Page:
To say there are many changes in the economy is an understatement. We're seeing the decline in oil prices and the fall of the Canadian dollar. This changing economic landscape is estimated to slow growth in the energy-producing provinces such as Alberta, Saskatchewan and Newfoundland and Labrador. However, the great news is that in other provinces such as Ontario, Quebec and British Columbia may benefit from lower energy costs, a declining Canadian dollar and stronger U.S. economy, with preliminary results showing moderate increases in both residential and non-residential construction.
Regardless of the current market conditions, skilled labour is vital to propelling Canada's economy forward. We foresee that the skilled trades will remain an excellent career choice, since employers will need highly skilled workers as the economy rebounds, which it will, and there are still industries where labour challenges persist. In fact there are reports that some oil companies are taking a strategic approach, snapping up skilled trade workers from companies that are cutting costs by letting labour go. Additionally, an aging workforce is still a considerable challenge for many employers that will need to be addressed for many years to come, regardless of the fluctuation in oil prices.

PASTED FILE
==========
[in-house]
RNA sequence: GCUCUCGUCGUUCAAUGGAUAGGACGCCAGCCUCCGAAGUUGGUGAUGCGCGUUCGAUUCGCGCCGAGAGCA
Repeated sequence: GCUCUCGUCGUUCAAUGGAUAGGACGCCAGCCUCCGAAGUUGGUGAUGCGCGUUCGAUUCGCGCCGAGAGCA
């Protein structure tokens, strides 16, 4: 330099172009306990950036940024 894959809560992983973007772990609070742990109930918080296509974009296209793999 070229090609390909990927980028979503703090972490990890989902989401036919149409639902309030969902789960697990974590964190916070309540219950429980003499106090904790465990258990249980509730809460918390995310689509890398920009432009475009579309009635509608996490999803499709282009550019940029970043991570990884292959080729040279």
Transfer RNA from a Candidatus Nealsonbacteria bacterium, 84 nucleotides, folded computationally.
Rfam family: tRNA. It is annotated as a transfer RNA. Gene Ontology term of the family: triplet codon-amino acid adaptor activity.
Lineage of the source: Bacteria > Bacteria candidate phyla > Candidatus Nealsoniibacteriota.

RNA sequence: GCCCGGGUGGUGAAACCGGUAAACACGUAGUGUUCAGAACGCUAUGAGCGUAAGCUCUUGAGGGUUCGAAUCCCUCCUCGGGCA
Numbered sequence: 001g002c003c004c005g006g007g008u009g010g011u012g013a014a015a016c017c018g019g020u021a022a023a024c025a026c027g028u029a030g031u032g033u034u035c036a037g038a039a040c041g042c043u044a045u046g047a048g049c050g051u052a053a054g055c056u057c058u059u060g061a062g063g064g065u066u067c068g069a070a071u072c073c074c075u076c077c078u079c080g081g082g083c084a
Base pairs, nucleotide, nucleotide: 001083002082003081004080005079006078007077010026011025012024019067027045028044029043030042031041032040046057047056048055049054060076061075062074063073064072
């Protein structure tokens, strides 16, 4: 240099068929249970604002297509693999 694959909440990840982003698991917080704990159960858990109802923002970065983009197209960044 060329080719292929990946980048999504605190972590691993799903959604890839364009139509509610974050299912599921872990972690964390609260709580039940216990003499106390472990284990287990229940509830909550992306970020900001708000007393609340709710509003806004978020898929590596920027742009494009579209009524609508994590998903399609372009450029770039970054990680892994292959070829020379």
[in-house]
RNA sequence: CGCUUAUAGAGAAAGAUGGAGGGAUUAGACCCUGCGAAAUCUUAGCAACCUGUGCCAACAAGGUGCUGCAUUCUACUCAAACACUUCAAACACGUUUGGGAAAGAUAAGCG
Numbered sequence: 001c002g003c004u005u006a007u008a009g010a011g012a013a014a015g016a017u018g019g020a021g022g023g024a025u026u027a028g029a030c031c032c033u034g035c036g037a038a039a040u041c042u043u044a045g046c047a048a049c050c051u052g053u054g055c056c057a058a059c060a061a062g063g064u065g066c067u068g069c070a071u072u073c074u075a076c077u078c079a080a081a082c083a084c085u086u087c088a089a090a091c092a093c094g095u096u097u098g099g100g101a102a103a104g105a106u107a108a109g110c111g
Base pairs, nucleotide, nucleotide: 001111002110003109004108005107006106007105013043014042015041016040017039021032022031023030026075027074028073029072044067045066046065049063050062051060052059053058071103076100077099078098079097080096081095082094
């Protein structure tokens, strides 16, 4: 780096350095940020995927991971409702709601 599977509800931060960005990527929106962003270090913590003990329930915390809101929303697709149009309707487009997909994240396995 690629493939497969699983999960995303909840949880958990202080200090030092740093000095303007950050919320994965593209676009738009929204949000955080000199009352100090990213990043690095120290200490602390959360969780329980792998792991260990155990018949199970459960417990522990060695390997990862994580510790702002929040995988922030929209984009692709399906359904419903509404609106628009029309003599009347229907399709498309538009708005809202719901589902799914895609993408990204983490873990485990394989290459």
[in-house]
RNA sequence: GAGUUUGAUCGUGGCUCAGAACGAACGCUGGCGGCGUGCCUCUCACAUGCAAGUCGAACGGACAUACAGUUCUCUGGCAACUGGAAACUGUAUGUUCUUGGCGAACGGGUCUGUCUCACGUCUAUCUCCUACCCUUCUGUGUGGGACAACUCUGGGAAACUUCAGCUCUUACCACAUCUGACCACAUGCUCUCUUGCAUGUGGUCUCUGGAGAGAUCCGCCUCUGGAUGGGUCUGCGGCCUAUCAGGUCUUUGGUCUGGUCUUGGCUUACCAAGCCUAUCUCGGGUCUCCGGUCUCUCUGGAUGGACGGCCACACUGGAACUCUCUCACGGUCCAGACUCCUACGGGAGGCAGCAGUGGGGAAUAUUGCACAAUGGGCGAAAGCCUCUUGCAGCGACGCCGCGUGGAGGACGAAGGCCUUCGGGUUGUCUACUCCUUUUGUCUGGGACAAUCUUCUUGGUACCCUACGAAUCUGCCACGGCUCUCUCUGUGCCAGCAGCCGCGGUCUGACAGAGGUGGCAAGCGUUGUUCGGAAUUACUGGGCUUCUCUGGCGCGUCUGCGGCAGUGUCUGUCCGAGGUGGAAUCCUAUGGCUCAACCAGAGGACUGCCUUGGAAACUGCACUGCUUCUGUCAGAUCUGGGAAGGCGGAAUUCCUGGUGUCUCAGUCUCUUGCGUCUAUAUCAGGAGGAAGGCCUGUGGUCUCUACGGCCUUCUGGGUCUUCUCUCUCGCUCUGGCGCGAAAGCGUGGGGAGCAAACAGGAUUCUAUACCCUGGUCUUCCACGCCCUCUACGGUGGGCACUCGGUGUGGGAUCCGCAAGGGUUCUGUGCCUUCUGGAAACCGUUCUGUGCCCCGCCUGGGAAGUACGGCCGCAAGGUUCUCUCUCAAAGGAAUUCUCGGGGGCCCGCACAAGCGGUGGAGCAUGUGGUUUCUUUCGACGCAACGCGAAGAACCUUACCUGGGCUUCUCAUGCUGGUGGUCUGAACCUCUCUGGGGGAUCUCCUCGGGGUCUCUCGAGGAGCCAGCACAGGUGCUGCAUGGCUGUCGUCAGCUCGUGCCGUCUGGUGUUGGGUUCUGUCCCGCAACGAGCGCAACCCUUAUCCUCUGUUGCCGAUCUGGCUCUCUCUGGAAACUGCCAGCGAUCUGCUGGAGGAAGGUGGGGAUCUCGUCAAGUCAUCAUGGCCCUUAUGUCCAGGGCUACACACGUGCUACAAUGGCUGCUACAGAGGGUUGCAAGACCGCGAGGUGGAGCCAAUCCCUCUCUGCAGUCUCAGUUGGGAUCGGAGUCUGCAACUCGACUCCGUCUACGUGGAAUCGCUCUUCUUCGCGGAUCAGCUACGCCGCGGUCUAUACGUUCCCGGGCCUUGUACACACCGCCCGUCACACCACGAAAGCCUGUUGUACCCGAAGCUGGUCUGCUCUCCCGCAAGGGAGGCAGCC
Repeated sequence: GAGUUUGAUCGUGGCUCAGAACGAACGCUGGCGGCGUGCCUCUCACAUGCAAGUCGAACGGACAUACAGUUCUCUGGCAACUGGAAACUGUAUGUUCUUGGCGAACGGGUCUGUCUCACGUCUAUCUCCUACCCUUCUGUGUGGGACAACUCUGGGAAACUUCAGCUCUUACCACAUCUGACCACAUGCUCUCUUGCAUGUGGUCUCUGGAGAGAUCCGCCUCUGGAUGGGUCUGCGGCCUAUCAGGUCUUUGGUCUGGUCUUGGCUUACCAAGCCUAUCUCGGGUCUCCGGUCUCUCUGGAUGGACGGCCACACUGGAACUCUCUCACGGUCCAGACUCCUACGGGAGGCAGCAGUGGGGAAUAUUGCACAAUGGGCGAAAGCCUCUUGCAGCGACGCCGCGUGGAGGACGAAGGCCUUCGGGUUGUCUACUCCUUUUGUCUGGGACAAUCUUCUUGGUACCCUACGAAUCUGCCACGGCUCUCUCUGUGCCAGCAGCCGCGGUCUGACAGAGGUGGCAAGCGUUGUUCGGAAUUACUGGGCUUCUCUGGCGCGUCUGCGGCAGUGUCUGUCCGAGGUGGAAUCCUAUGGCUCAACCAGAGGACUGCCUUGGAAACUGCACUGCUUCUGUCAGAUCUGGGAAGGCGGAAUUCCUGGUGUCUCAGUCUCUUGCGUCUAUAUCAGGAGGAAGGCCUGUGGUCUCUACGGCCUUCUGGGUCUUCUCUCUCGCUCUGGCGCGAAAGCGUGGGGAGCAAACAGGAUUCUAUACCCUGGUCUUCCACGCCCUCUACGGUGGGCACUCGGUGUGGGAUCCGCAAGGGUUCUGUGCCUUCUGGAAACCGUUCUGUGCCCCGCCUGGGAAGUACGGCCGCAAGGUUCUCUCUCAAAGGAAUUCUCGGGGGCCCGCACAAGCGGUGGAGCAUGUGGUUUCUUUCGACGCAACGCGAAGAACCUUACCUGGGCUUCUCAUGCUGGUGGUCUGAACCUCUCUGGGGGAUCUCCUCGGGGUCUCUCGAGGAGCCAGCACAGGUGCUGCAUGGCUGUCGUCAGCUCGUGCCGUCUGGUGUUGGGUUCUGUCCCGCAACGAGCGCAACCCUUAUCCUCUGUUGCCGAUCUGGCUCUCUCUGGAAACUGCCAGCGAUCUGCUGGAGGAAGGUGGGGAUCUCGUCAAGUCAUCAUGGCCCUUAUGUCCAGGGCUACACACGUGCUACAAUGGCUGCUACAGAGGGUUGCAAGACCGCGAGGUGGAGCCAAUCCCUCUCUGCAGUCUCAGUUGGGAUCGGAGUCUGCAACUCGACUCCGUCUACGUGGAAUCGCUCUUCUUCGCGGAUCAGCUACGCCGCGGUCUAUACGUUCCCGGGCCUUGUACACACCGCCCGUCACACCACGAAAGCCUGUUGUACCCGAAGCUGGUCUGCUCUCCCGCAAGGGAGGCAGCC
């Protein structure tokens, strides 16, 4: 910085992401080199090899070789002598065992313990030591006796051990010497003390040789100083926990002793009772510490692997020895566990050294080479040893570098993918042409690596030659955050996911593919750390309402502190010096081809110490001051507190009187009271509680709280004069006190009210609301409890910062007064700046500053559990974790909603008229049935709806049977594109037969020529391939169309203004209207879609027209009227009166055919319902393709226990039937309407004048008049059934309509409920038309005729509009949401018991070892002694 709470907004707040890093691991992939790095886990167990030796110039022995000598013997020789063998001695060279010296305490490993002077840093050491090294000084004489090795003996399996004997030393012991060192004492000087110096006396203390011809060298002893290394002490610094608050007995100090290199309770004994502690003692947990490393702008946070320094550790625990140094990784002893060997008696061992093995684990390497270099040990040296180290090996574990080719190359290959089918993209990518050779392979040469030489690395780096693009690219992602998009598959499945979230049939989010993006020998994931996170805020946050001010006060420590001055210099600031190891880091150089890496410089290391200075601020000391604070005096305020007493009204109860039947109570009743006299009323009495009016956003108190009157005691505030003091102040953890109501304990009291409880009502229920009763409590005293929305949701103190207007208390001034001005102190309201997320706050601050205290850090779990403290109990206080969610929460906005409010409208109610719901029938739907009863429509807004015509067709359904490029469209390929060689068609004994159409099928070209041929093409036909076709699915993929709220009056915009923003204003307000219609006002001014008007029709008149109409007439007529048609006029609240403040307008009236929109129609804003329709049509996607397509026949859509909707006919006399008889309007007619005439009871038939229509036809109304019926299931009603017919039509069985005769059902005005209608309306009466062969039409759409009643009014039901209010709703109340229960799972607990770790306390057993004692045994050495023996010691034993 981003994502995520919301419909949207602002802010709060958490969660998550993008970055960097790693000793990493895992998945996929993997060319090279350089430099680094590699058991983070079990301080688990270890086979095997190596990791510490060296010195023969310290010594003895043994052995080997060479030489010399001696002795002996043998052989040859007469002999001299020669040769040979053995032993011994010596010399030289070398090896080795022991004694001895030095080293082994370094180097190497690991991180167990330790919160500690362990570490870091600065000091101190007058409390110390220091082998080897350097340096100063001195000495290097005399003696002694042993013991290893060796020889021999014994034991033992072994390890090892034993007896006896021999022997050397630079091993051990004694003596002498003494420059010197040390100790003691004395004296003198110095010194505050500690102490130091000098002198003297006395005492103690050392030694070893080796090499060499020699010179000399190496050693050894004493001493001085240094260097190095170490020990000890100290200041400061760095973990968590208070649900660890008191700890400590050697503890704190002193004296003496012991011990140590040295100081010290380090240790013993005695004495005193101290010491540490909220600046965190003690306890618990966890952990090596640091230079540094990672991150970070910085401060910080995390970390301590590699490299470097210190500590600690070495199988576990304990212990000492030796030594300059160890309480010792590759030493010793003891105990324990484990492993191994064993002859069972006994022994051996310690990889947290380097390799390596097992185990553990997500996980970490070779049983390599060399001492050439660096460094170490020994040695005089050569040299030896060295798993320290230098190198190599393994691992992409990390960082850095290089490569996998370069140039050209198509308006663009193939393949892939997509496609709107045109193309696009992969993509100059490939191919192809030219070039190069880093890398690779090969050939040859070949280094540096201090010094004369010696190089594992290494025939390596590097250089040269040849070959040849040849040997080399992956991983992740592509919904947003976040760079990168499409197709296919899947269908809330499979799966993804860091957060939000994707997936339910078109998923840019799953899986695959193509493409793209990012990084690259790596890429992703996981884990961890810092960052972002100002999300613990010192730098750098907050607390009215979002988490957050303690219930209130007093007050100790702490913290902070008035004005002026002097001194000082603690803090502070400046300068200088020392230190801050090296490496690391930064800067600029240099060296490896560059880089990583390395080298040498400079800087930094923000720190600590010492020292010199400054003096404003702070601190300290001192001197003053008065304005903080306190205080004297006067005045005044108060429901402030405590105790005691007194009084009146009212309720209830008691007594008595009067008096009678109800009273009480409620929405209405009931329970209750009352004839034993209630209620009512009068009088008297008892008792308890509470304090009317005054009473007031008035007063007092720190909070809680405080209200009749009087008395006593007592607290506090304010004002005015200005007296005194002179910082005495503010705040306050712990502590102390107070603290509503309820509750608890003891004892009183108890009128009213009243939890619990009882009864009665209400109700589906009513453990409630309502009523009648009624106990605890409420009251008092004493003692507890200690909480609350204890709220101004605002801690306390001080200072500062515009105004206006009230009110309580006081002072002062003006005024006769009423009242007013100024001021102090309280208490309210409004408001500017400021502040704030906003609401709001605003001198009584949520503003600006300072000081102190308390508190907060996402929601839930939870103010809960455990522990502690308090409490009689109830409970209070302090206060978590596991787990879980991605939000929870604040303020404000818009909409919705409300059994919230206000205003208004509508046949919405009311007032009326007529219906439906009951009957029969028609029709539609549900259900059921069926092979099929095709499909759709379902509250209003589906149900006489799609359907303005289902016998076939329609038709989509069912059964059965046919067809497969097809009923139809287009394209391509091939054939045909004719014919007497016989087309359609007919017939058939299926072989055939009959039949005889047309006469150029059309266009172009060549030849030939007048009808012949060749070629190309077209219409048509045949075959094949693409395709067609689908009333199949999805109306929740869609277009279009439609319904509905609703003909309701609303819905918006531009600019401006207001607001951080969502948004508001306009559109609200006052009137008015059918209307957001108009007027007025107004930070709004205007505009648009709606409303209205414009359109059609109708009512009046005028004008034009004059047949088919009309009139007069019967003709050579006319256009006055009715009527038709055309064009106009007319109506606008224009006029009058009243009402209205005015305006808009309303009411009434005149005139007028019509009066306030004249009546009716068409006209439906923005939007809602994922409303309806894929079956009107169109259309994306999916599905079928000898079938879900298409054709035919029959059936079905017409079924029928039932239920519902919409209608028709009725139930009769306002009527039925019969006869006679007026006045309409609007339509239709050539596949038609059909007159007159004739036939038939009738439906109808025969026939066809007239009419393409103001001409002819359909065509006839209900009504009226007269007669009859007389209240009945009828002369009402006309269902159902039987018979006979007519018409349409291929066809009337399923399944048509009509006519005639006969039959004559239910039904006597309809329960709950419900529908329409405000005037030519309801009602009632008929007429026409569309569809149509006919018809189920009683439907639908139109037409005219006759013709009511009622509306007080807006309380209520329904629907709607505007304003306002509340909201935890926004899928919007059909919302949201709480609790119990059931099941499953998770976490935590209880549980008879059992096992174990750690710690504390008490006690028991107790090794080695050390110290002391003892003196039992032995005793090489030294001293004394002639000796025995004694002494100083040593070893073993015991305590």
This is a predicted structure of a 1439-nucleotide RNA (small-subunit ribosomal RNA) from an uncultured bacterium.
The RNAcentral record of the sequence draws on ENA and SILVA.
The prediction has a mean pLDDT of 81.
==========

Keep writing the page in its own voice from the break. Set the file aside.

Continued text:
Construction, which now employs one in 14 Canadian workers, is an industry that presents tremendous opportunity, since more than one-quarter of its workforce will retire over the next decade. That opens up close to 250,000 new positions, right across the country.
The skilled trades continue to offer young Canadians great opportunities.